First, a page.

Regional Reviews: Los Angeles
FirefliesSouth Coast Repertory
Playwright Donja R. Love, who describes himself as "Black, Queer, HIV+ and surviving," has been exploring how civil rights activism affected the people who existed in the shadows of the movement, and in Fireflies, one of a projected trilogy on these topics, he focuses on what seems to be a conventional marital relationship between a woman and a man of color. While this couple's celebrations and strife could belong to many married couples, the commitment to activism rests heavily on both of them.
Olivia (Christiana Clark) and Charles (Lester Purry) have known each other since childhood, when their families were sharecroppers in the South. They married young and have been married for a long time. Charles became a preacher/activist in the civil rights movement, which by fall of 1963 had reached a high point with the March on Washington and was experiencing push-back from hate groups. Churches and homes were bombed and innocent people were killed. President Kennedy would be assassinated within a few weeks of this play's events.
Charles is charismatic and looked to for leadership, but Olivia is the writer who makes his rhetoric zing. She has lived in her husband's shadow since they were first married. She's alone in the house quite a bit, and has become overwhelmed enough to hear bombs exploding in the night air that's filled with fireflies. Charles drinks too much. They both smoke and try to hide from each other that they do so. Frankly, Olivia is starting to show signs of what would today be called post-traumatic stress disorder. The only refuge Olivia has is writing letterssometimes to Charles, but sometimes to a friend named Ruby, and sometimes to God.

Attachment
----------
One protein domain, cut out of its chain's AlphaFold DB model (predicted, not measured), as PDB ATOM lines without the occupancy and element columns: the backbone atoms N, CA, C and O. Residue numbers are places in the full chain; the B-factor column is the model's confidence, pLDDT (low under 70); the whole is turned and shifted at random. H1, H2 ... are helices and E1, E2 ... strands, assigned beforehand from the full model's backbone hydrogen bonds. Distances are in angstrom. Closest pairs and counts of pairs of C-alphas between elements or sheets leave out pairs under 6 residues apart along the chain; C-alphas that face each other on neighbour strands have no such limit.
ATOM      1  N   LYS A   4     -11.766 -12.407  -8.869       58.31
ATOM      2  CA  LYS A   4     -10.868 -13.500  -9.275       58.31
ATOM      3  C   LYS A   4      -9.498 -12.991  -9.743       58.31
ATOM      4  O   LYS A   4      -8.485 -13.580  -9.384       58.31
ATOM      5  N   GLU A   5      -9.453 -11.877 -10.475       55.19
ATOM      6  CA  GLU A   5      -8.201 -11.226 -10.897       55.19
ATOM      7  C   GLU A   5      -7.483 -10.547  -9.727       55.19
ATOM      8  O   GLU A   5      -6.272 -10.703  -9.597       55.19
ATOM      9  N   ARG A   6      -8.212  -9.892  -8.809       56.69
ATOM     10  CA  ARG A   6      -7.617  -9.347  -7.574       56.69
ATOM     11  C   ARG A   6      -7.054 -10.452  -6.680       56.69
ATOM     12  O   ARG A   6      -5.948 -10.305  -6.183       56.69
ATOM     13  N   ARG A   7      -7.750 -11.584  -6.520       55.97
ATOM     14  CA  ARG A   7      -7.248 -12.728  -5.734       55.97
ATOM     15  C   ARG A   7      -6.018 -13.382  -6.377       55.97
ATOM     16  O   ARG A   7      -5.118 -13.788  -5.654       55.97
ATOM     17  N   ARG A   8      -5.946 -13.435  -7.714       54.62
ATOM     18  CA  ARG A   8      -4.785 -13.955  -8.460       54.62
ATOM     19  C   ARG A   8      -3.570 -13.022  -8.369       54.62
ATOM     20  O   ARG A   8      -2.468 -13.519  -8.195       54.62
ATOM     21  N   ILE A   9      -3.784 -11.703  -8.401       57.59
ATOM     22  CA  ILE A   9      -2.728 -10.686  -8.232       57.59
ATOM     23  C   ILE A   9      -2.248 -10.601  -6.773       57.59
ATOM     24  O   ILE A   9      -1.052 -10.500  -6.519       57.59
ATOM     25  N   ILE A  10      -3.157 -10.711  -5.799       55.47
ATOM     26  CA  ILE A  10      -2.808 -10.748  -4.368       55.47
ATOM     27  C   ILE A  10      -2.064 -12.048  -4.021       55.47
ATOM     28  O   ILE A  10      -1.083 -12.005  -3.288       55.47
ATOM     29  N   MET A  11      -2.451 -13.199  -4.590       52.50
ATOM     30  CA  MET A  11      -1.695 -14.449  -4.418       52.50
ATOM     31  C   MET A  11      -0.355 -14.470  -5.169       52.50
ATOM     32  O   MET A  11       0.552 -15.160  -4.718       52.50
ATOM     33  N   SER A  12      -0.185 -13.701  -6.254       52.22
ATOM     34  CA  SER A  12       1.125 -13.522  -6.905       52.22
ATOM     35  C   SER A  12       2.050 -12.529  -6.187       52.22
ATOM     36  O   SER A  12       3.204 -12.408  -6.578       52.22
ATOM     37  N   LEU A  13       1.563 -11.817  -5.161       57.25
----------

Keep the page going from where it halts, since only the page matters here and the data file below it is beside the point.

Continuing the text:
Mr. Love has written a fragile story about two people who have in many ways gone separate ways while remaining married. Charles' brief return home touches off long-simmering tensions and looses revelations on topics that neither are really prepared to confront.
Fireflies shapes up as 90 minutes of a crumbling marriage, one that is driving Olivia mad, but this dysfunction is rescued by the nuance and sensitivity of the two performers, in collaboration with director Lou Bellamy. The founding director of Minneapolis' Penumbra Theatre, Mr. Bellamy has worked with these two actors in the past. With Fireflies, they rely on their mutual knowledge of each other as theatre-makers, their knowledge of characters like Olivia and Charles, and, I imagine, on their knowledge of each other as people. In any case, the result is a domestic drama that builds emotionally from the kinds of small touches that can keep a sensitive audience enthralled.
Interestingly enough, the greatest drama is provided by Jeffrey Elias Teeter's projection design, as enhanced by Scott W. Edwards' sound design, in which fireflies turn into bombs and the night sky is set aflame, at least in Olivia's head. For the rest, scenic designer Vicki Smith, costume designer David Kay Mickelsen, and lighting designer Don Darnutzer have carefully created an environment that projects, simultaneously, serenity and anxiety, beauty and ugliness, love and hate.
And it is all these things that make the South Coast Repertory production of Fireflies an engaging and, to a degree, shattering, 90 minutes of theatre.
Fireflies runs through January 26, 2020, on the Julianne Argyros Stage of South Coast Repertory's complex at 655 Town Center Drive in Costa Mesa CA. Performances are Tuesdays through Sundays at 7:45 p.m. and Saturdays and Sundays at 2 p.m. Tickets may be purchased at the box office, by calling 714-708-5555, or online at www.scr.org. There are some variations to the performance schedule, so be sure to check before purchasing tickets.